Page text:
I've recently undergone training in SQL reporting services with the idea being that I would be leading our conversion from Crystal reports (Enterprise 10) to SQL Reporting services. There are 103 Crystal reports on our system however few of us are aware of the usage of these reports, almost all of them except a couple predate our current IT personal. A handful we know are used by everybody, a chunk we are sure aren't used and the rest we have no idea, some might only get used once a month, others daily by only one person in the organization.

Ideally I would like to find a way to see the hit counts on some of these reports. I already attempted to look at the IIS logs using LogParser but realized that the individual reports aren't stored as separate files but as a single page that generates the report so I have one page with a few thousand hits. I also looked at the administrative console of crystal however the last run field is completely out of whack, many reports have it as either an odd date or blank and these are reports I helped a user run yesterday so I can't consider it as reliable.

Is there a way or a particular log location of some kind that could show me how often a report is accessed over some period?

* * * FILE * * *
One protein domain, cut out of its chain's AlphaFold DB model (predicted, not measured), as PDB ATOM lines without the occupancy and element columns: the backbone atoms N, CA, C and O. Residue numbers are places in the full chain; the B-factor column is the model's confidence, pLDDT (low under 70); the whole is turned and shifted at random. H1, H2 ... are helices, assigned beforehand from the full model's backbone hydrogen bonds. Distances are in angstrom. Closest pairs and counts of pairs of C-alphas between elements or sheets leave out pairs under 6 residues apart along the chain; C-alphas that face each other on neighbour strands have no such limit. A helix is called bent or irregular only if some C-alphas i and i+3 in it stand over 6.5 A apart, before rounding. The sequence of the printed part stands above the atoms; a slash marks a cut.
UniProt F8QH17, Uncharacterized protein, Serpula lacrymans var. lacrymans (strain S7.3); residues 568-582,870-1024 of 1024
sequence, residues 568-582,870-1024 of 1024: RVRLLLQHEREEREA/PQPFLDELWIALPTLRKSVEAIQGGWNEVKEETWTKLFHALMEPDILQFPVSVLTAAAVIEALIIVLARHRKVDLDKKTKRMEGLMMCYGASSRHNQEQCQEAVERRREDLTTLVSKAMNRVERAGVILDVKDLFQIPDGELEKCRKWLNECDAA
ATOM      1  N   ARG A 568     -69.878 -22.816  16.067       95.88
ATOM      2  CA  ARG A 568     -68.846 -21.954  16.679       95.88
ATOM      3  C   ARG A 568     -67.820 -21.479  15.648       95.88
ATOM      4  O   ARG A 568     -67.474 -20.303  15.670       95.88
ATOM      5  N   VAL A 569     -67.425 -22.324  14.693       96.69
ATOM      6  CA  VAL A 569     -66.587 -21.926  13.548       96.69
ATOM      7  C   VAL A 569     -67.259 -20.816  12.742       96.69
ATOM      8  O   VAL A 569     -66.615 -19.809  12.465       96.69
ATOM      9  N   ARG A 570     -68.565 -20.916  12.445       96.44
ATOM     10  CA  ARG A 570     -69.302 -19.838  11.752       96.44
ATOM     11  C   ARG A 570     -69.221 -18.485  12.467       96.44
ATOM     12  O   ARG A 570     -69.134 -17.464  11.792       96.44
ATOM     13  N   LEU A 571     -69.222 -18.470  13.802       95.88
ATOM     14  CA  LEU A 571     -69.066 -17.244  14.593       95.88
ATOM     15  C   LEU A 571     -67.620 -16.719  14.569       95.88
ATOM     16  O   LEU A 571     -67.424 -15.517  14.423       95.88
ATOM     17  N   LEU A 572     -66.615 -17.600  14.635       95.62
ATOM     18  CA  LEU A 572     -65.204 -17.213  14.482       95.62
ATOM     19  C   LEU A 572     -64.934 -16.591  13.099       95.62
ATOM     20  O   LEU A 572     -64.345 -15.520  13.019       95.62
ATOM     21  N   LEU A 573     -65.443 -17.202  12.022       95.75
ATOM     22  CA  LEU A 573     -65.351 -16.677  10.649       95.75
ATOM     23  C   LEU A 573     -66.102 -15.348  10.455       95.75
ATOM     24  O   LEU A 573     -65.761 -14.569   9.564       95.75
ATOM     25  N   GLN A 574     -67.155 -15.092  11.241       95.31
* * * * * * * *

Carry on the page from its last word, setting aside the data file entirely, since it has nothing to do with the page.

1 Answer 1


It's a while since I've touched Crystal Enterprise (and then, I was using Crystal Analysis Pro rather than Crystal Reports), but from what I remember, the "info object id" is on the URL to the csp page that represents the viewer - you could see if they're in your logs? each info object id represents a single report (or saved view) - with a little effort and poking around with the COM libraries that get installed when you install the CE addons to CR, you can actually pull back the actual report file from the CE infostore.

EDIT: Thinking about it, you could modify the CSP page to add some logging code -- they're effectively ASP pages with a few extra bells and whistles. The CSP pages did get compiled into CWRs, but I forget if that was CE11 or 10...

  • That actually looks like it might be a very good lead, completely overlooked that particular parameter in all the log spam. Should be trivial now to obtain the report IDs, at the very least I can manually access a report and then relook at the log to see what was hit. Using logparser to push the results into excel then I should be able to extract what I need using some built in functions there.
    – Shial
    Nov 6, 2009 at 13:59
  • It works, had to adjust my query a bunch then use RIGHT(LEFT()) functions in excel in the outputted CSV to extract the objid into a column which I could then sort and subtotal. In crystal Reports management console each report is listed as frs://Input/a_171/062/000/16043/6e83dd0803fd628.rpt and the 16043 matches one of the extracted IDs for my heaviest used report and was about what I expected. Now to get all the ids and then convert only what is needed.
    – Shial
    Nov 6, 2009 at 15:37

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